Do you want to discover Cuba off the beaten path? La Batata hike is one of the undiscovered gems of Topes de Collantes National Park in Cuba. The hike rewards you with its pristine river and a hidden natural cave system.
Most tourists go to the nearby Vegas Grande waterfall and miss out on this untouched paradise. With the fresh scent of trees and moss, this hike takes you through a lush green jungle covering up the overgrown mud trail where geckos frequently cross. You will find yourself alone with nature where signs of humans are few.
In this post, I will tell you everything you need to know to hike La Batata trail. Get ready to explore one of the most unique hikes in Cuba!
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How to get to La Batata Hike
La Batata Hike is situated in Topes de Collantes National Park about an hour drive from the touristy city of Trinidad. Most tourists don’t even get to the National Park, and even fewer get to this hike.
You can get a shared taxi from Trinidad. It is best to go early in the morning and if you arrange it in advance you can do the hike to the pristine waterfall, Vegas Grande, on the same day.
The driver will wait for you at an arranged time to return and drive you back to your Casa Particular or your hotel.
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When is the best time to go to La Batata Hike?
Late November to mid-April is the coolest period to go, with temperatures ranging between 13 and 23 degrees Celsius. This is the dry season with less possibility for rain. However, it also means less water in the river and the cave system.
From mid-April to late November, you can expect a lot of heat, humidity, and rain. While the waterfalls in Cuba get wonderfully flowing, it also means you might get stuck in the rain as I did on my hike. Nevertheless, it is a beautiful time a year to hike in Cuba and it makes your surroundings even lusher!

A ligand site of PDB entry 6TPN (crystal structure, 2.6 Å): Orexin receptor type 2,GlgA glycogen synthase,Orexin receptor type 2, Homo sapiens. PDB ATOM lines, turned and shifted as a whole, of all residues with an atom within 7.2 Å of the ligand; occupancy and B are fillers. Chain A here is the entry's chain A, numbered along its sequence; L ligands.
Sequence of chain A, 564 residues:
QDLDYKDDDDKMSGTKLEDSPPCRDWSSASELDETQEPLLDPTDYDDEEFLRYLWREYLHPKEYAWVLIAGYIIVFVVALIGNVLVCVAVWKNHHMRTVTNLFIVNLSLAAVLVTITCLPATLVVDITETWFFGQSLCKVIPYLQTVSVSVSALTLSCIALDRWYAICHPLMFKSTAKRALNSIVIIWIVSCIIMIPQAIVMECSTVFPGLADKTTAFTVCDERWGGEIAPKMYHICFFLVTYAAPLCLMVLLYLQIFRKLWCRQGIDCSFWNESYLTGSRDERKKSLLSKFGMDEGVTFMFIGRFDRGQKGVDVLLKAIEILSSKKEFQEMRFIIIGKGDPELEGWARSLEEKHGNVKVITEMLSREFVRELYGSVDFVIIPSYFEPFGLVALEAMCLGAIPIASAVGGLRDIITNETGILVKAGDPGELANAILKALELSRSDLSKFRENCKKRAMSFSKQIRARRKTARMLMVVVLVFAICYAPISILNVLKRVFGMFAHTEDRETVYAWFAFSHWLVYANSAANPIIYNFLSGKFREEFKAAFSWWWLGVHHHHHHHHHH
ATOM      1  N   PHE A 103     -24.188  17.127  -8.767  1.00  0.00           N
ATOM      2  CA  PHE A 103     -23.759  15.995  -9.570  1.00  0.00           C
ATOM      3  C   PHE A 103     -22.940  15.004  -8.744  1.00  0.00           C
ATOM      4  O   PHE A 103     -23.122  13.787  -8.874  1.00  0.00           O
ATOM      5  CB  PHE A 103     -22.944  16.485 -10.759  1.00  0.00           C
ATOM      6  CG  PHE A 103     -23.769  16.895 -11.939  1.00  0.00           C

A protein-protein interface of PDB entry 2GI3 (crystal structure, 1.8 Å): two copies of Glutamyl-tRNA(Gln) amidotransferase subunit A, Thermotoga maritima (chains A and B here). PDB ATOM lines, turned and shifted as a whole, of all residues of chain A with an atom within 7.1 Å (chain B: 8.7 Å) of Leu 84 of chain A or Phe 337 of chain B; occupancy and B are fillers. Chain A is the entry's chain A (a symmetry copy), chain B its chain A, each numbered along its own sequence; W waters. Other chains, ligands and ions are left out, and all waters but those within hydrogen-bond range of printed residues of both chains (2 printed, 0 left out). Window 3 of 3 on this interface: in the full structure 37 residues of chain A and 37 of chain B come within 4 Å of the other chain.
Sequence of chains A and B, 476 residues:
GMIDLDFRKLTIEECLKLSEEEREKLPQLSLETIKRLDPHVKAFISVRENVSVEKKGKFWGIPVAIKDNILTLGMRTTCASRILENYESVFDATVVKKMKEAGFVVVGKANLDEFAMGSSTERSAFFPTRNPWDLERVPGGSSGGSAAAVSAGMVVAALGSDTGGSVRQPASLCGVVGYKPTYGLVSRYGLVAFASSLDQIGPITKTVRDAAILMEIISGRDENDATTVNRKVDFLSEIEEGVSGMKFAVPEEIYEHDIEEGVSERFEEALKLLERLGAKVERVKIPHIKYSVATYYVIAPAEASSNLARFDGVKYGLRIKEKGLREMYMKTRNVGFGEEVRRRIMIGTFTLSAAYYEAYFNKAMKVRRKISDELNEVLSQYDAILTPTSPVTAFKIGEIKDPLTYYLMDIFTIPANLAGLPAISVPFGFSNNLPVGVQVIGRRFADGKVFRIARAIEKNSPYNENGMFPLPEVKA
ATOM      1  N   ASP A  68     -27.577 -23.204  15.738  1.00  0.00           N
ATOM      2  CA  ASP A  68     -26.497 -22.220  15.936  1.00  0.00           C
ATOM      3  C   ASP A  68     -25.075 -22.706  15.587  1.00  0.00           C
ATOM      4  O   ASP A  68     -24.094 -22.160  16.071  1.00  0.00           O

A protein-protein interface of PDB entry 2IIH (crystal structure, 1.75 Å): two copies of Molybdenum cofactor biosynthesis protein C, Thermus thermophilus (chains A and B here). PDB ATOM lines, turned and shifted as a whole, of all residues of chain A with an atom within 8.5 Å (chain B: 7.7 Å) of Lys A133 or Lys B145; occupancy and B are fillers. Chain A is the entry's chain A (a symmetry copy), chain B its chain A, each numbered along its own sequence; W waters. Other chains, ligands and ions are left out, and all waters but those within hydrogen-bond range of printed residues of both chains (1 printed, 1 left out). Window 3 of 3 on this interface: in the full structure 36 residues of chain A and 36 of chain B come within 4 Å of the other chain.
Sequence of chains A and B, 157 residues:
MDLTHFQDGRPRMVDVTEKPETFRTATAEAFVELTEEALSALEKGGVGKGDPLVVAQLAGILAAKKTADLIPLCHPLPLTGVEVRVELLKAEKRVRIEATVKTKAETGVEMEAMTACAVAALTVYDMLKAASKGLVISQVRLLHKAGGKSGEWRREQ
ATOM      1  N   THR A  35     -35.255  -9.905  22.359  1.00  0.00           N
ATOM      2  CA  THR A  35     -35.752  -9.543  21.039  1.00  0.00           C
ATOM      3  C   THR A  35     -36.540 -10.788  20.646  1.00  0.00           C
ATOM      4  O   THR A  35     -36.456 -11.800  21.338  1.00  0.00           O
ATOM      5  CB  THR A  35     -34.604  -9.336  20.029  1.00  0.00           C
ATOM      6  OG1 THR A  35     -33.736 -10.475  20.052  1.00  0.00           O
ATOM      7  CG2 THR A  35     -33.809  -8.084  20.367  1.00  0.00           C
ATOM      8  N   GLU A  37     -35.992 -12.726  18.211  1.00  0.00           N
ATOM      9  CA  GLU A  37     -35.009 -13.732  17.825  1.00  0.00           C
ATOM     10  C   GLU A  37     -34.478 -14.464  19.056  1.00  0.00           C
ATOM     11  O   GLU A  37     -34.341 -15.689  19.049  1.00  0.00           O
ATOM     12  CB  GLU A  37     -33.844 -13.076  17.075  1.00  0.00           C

Normally, the rain comes in the evenings. So if you go in the early morning and get back by lunchtime, you can be lucky enough to enjoy a nice sunny hike.
What to bring for your hike
I recommend you bring an eco friendly backpack with some essentials for the day when you head out to hike La Batata. If you go in the rainy season, make sure you bring a rain cover for your backpack or put your valuables in waterproof bags.
I was there in the rainy season, and as I arrived at the caves, the rain started pouring down. Within seconds, I was drenched. Luckily, I had a rain cover for my backpack.
Honestly, I thought that the buckets of water that poured down between my back and the back of the backpack would have drenched my passport and camera that was inside, but for some miraculous reason, it was only a little bit damp inside!
I can’t recommend my camera bag enough after this! Of course, including the rain cover that is included in a pocket on the bottom!
If you need a camera backpack you should definitely look into this Lowepro backpack:
Filtered water bottle
Make sure you bring a LifestrawGo water bottle that you can fill up before you go. As it actually filters away 99,9% of all waterborne diseases, it is the absolute best travel companion for your Cuba itinerary.
Lunch and snack
Any hike needs some sort of snacks. Bring a sandwich for lunch or just some fruit and nuts. It will help keep your energy levels up even on a hot day!